Wednesday, 6 July 2011

On the road again

Yesterday we left Pontevedra and made our way back to Vigo once again where we are staying a couple of nights with some friends. One of the first things the chess player did on arriving was to get out the chess set and teach our friends’ two small sons how to set it up. Moving the pieces around will come another day. For the time being they are happy to move them around and enjoy the feel of them.

In the evening while the chess player went off to catch up with the goings-on at Xadrez Galego, the chess club here, I went for a drink and a chat with my friend Carmen. She will pass on my greetings to all the ladies from the Club de Lectura Francés.

We finished the evening with a few beers and some free tapas at a couple of bars near our friends’ flat. Very pleasant!

Vigo appears to remain much the same as ever. Some of the obras have been finished an others have been started. So, there are still traffic cones here and there. I understand that work on the AVE, the high speed train, continue very slowly. I found this cartoon in a local paper.

One man says, “We Jews have been waiting for centuries for the Messiah to come. What are you Gallegos waiting for?” “The AVE,” comes the reply. (So work here is going more slowly than work on the trams in Greater Manchester. We were promised a link from Oldham to the Manchester City Centre for 2012 but now all the signs say it will be open in the autumn. We shall see.)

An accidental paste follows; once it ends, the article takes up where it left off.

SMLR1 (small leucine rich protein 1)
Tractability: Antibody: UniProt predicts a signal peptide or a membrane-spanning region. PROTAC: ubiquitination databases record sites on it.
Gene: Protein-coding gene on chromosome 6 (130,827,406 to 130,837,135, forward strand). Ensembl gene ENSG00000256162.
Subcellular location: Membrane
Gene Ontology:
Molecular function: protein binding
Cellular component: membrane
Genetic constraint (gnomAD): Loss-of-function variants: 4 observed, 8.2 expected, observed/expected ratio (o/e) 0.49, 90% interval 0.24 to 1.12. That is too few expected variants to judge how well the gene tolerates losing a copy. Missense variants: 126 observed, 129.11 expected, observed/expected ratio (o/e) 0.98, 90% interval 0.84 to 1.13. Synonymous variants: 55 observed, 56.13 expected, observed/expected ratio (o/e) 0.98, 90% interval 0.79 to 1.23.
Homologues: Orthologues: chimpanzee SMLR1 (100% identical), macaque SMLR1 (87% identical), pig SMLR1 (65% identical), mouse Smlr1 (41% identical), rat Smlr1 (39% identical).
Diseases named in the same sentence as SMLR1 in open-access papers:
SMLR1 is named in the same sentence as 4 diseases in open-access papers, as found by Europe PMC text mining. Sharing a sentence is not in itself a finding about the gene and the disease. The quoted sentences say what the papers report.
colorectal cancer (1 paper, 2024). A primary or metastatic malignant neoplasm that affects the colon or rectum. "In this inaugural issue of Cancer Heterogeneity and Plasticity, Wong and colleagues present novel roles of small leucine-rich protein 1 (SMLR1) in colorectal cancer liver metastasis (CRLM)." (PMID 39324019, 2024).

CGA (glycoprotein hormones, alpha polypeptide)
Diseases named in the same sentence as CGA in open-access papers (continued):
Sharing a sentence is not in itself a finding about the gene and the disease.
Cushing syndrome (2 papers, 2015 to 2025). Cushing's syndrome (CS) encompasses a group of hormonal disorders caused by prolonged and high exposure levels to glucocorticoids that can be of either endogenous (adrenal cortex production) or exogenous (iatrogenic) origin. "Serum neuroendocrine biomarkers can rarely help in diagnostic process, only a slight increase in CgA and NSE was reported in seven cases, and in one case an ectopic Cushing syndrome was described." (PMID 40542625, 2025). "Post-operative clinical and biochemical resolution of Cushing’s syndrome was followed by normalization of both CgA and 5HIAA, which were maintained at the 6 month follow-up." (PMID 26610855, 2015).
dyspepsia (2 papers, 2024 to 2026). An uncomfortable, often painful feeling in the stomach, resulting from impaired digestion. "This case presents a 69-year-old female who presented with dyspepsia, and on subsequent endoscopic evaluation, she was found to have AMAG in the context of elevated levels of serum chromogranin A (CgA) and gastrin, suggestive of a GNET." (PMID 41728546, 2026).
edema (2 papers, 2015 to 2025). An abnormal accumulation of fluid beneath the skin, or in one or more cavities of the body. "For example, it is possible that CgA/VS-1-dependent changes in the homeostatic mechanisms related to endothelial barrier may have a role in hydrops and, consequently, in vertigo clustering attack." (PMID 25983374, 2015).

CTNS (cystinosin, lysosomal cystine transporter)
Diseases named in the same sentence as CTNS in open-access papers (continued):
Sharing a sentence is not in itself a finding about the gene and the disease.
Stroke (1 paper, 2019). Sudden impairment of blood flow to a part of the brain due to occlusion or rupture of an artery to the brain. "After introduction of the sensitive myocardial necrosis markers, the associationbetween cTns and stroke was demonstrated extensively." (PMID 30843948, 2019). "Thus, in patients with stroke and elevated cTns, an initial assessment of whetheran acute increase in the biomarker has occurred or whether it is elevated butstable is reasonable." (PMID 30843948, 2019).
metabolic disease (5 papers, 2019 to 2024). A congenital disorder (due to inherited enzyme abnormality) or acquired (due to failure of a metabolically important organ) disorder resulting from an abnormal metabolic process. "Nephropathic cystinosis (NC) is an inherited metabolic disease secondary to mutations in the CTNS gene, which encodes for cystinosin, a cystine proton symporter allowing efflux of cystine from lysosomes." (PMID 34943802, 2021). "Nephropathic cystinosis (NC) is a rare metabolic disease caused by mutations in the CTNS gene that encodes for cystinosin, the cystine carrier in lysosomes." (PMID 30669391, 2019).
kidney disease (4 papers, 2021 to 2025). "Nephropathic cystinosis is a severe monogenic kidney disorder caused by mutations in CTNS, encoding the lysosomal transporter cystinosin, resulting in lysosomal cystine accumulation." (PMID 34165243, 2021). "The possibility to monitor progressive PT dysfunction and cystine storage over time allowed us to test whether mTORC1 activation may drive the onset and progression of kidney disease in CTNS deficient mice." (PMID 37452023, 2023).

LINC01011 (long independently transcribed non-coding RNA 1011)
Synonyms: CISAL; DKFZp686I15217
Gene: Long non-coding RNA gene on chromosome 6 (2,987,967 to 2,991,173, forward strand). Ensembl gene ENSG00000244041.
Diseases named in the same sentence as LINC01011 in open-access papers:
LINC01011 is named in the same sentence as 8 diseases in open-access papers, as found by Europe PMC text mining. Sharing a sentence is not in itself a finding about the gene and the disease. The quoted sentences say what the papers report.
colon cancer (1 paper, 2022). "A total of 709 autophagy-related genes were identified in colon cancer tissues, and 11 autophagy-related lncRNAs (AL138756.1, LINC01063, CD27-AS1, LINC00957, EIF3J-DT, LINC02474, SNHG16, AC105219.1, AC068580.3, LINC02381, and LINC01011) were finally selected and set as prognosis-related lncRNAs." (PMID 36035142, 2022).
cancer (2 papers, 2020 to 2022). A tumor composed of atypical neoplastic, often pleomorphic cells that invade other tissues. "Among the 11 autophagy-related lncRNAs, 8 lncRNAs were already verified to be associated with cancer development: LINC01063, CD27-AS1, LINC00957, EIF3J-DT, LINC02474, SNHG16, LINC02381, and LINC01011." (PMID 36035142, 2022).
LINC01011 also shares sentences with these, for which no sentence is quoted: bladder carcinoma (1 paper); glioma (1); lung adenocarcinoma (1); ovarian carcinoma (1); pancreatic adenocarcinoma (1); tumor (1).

There’s some protest going on about the train service between Vigo and Porto coming to an end, planned for this Sunday in fact. This service currently runs at 7.45 am and 7.45 pm, taking about three hours to complete a journey which is rather shorter by car or bus. It has the advantage of arriving at the rather fine Oporto station but this doesn’t make up for the slow journey for some people by all accounts.

However, some businessmen have started complaining and protests are underway. When it was first planned at the end of the 19th century, the rail link as regarded as an international project and an international bridge was commissioned to cross the River Miño, the border between Spain and Portugal. This was tested in 1885 to see if it could bear the weight of a train and the service was inaugurated in March 1886.

And now international cooperation is underway again as the mayors of Tui on the Spanish side and Valença on the Portuguese are joining forces to oppose the closing of the line.

Meanwhile in France, Spanish cyclist Alberto Contador has faced protests of a different kind. Some people felt he should not be allowed to take part in the Tour de France this year as there are still matters pending from an investigation about drugs from last year. Poor thing, he’s having a rough time of it so far. On day one, an opening stage with rather a high number of crashes including a spectacular multiple pile-up which delayed Contador and several other top-end contenders, he finished in 75th place, not at all to his liking. Day two, a team time trial, saw him moving up to 66th place, not a great deal better. Yesterday he almost won the stage but was pipped to the post by Cadel Evans who beat him by ⅓ of a wheel length. So he began today in 41st position.

This did not prevent the newspaper El País from headlining its report with this optimistic comment: “Contador empieza ya a ganar el Tour”. Well, I suppose it could be the start of a win. After all, our boys David Millar (currently in 4th place) and Bradley Wiggins (6th) have started among the leaders on other occasions and have ended up sliding down the ratings.

So maybe our hero can make up for Rafa Nadal being pushed into the runner-up place in Wimbledon.

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